In the wake of the latest act of angry, white male gun-fueled terrorism in the United States, pundits on the right are already arguing that had those parishioners at a prayer meeting only been packing heat, the tragedy at Emanuel African Methodist Episcopal Church could have been avoided.
The first notable idiot to fire off an opinion was Christian conservative radio host Bryan Fisher, who in true Christ-like fashion argued that the appropriate response would have been to turn the church into a firefight:
Misguided bans on guns in houses of worship turned this black church in SC into a shooting gallery. Nobody could shoot back.
The right wing Washington Times framed its headline about the lack of guns in the church, the clownish hosts at Fox and Friends called for someone to “pull out their weapon and take him out,” and the NRA, no doubt distracted by the onerous task of wiping yet more blood off its hands, offered its typical “no comment.”
America’s chief source of terrible research and even worse opinions about gun safety, John Lott even took to Fox News with a ready-made op-ed piece, posted hours after the shooting. In it, he argued:
The horrible tragedy last night that left nine people dead at the Emanuel African Methodist Episcopal Church in Charleston, S.C., probably could have been avoided. Like so many other attacks, the massacre took place in a gun-free zone, a place where the general public was banned from having guns. The gun-free zone obviously didn’t stop the killer from bringing a gun into the church.
Indeed, the circumstantial evidence is strong that these killers don’t attack randomly; they keep picking the few gun-free zones to do virtually all their attacks.
Unfortunately, Lott’s argument, like so much of his research, that South Carolina prohibits gun possession at churches is incorrect, as the law in South Carolina does permit people to bring guns to churches with the sensible requirement of “express permission…given by the appropriate church official or governing body.”
Montana Shooting Sports Association Calls for Guns in Schools Today
Lott’s repeatedly discredited claim that more guns in more places would reduce gun violence is the “intellectual” underpinning of the movement across the country, including here in Montana, to increase access to guns. Remember Gary Marbut and his Montana Shooting Sports Association pushing for guns in bars and churches here at the Montana Legislature? Their latest effort, promoted just today less than 24 hours after another mass killing in this country, to permit all employees of a school to bring guns to campus, absurdly titled the “Montana School Safety Act”? All based on Lott’s discredited research, which has been described charitably as “junk science,” “flawed,” and “fraud” by researchers more interested in the truth than in lining their own pockets.
There are two serious problems with the thesis that “gun-free” zones are responsible for mass killings: the absurdity of the idea that mass killers are making strategic choices about the gun policies in place at their target locations and the even more absurd belief that more guns in everyday life will somehow make us safer. Both arguments are deeply flawed.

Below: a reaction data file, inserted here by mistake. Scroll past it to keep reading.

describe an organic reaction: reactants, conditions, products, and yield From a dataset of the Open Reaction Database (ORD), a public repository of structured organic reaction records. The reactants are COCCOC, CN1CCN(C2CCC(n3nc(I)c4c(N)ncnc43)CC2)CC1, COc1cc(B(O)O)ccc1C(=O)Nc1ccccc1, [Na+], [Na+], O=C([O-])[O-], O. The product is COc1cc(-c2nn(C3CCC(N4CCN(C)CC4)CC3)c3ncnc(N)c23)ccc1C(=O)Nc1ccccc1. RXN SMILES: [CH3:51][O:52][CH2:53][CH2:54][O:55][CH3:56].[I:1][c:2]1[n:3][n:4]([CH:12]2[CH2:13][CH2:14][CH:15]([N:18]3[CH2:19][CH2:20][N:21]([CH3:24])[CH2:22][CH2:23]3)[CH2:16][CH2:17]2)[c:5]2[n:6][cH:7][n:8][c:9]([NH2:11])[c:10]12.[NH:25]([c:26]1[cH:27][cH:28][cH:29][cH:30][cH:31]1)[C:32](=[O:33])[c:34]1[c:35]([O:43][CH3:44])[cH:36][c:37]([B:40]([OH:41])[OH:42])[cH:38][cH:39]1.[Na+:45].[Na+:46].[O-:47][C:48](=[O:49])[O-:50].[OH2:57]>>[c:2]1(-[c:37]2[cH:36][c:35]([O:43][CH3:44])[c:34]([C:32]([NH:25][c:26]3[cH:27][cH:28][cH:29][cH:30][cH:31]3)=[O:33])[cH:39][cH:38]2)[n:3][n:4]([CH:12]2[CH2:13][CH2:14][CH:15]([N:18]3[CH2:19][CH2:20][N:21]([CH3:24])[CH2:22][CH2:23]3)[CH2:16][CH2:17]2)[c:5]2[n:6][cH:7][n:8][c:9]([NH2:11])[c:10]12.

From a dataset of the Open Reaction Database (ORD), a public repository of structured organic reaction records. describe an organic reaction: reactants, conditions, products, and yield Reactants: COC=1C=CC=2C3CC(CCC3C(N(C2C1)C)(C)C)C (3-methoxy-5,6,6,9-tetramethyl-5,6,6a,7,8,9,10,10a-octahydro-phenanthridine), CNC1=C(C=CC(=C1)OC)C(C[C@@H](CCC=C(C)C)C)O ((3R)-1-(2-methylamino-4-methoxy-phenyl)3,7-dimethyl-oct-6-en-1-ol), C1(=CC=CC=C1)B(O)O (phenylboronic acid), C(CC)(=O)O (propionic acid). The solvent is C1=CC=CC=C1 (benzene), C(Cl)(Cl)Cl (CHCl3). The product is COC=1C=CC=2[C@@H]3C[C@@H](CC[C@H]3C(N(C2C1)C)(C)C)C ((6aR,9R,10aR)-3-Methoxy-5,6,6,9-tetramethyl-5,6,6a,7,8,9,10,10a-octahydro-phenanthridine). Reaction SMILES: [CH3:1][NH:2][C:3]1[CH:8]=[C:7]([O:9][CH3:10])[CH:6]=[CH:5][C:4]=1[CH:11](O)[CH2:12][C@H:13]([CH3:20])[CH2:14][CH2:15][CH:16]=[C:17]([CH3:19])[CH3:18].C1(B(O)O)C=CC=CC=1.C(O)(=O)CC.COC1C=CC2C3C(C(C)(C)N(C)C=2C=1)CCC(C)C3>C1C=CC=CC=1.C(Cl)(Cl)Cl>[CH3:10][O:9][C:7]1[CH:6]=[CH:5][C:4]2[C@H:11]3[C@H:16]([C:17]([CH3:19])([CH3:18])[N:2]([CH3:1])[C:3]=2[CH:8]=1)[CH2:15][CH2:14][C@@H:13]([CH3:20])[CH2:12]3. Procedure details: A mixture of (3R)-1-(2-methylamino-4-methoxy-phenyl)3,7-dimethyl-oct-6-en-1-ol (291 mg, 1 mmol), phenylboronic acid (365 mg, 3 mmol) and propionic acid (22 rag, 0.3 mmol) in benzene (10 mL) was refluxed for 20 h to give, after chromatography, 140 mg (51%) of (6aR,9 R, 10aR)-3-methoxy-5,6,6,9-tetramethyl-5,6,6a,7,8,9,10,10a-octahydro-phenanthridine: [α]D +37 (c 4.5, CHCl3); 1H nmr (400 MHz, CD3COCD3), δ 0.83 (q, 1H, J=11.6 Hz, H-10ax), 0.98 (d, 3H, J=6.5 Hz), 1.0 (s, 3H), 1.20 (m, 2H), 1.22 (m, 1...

To believe that mass killers are seeking out targets based on their gun policies ignores the obvious: the vast majority of these crimes are driven by mental illness or hatred. In this case, the suspect made his motivation quite clear, telling the members of the congregation, “You rape our women and you’re taking over our country. And you have to go.” Killers seek their targets for many reasons, but it’s not likely that a location’s firearms policy is high in those calculations.
The worst, and most common argument advanced by the gun nuts is little more than macho posturing. Because they’d like to believe that, in a moment of crisis, they’d coolly pull out their concealed weapon and stop a madman, they push legislation encouraging more access to guns. To believe that in a moment of potential panic, gun owners, without any real law enforcement training would sensibly size up a threat, shoot the right person, and restore calm is tragically misguided.
And I am 100% certain that social policy should not be dictated by the John Wayne fantasies of gun nuts, pumped full of self-righteousness and adrenaline from gun web sites and forums. And I am equally certainly that advocacy for Somali-style brandishing of weapons will do little to ensure the general welfare of the people in this country.
But let’s imagine that I were to concede (and the researched backed up) the assertion that someone with a concealed weapon would be likely to stop people bent on mass killings. Even granting that logically dubious claim ignores the harm done by more guns being carried. If every potential mass killing were thwarted by concealed carry heroes, there would be (and is) far more death from accidents, mistaken shootings, and moments of passion turned deadly by the presence of a firearm.
Look no further than the revision to Montana’s “Stand Your Ground” laws, which has led to people being shot and killed while lying on the floor of a garage, shot in the back fleeing a crime scene, killing their neighbors, and shooting a co-worker in a Billings Wal-Mart.
The NRA and Montana Shooting Sports Association’s non-stop effort to convince people that more guns make us safer, that preserving a few places free of gun fanaticism ought to be condemned, and that any law designed to protect society from the danger of guns is tantamount to tyranny contributes to a culture of fear and distrust that leads to more people being armed and more people dying.
What happened in Charleston last night was a tragedy and horrific act of terrorism. But more people than the shooter bear responsibility for creating a climate where shootings like this have become the norm in our country. That those same people are blaming sensible gun restrictions is repugnant beyond my understanding.